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True and recent story on this note: I injured my leg a few weeks back and started physical therapy a couple of weeks ago. My first appointments were in the mornings - which have always been my best time for working out: in my case I ate a normal breakfast, took my usual insulin, and set Activity mode in my pump for a couple of hours, starting about an hour before my session. Things were perfect.
This week I switched to afternoons, knowing I might have to make some adjustments. I ate lunch at 11:00 - my usual time, and bolused as usual for the packaged meal I took. I lost track of time and only turned on activity about 30 minutes prior, and as luck would have it when I parked my car I was only about 120. Ordinarily that would be fine, but I tend to drop with exercise and the one block walk across the parking lot didn’t help, so by the time I checked in my next cgm reading was lower, and I had the dreaded :arrow_down: on my CGM. I chugged some juice and told my therapist I needed to go downstairs and grab a snack - but it was going to take some time for the numbers to stabilize so she came down to check on me and ultimately excused me from the session.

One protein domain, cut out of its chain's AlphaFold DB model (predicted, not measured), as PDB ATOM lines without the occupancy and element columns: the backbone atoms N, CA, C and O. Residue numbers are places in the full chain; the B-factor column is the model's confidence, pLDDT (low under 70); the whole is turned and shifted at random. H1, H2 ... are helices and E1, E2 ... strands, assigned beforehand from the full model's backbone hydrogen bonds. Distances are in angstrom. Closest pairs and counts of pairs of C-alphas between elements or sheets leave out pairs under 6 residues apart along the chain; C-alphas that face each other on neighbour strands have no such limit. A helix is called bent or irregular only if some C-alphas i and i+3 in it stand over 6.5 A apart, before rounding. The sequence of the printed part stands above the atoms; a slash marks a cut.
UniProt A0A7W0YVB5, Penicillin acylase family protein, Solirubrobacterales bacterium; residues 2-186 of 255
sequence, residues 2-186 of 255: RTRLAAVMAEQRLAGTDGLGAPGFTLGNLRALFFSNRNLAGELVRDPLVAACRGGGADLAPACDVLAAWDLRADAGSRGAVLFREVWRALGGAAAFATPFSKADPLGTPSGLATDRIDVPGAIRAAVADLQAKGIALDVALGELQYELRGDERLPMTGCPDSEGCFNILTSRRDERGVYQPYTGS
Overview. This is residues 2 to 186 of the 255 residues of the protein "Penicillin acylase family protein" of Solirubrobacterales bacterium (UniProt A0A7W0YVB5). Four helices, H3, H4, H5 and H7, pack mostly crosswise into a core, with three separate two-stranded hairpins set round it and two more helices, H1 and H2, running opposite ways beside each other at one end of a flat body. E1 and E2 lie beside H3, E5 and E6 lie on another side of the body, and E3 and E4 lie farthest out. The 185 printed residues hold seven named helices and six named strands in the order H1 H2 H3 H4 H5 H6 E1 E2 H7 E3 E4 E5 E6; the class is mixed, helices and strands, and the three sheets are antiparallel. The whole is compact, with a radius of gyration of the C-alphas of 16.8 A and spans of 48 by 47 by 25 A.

This is my 60th year on insulin and you always need to stay in tune with your body and learn its patterns, its needs. I could have tried adjusting my lunch bolus given that I would be exercising later - but I didn’t. And I should have turned in Activity sooner but I forgot. When things don’t work out, take them as learnings and adjust as necessary. I went again yesterday and did start activity an hour in advance. Still need to fine tune my lunch dose - I had to eat a snack before going in - but got through Thursday’s session with no problems.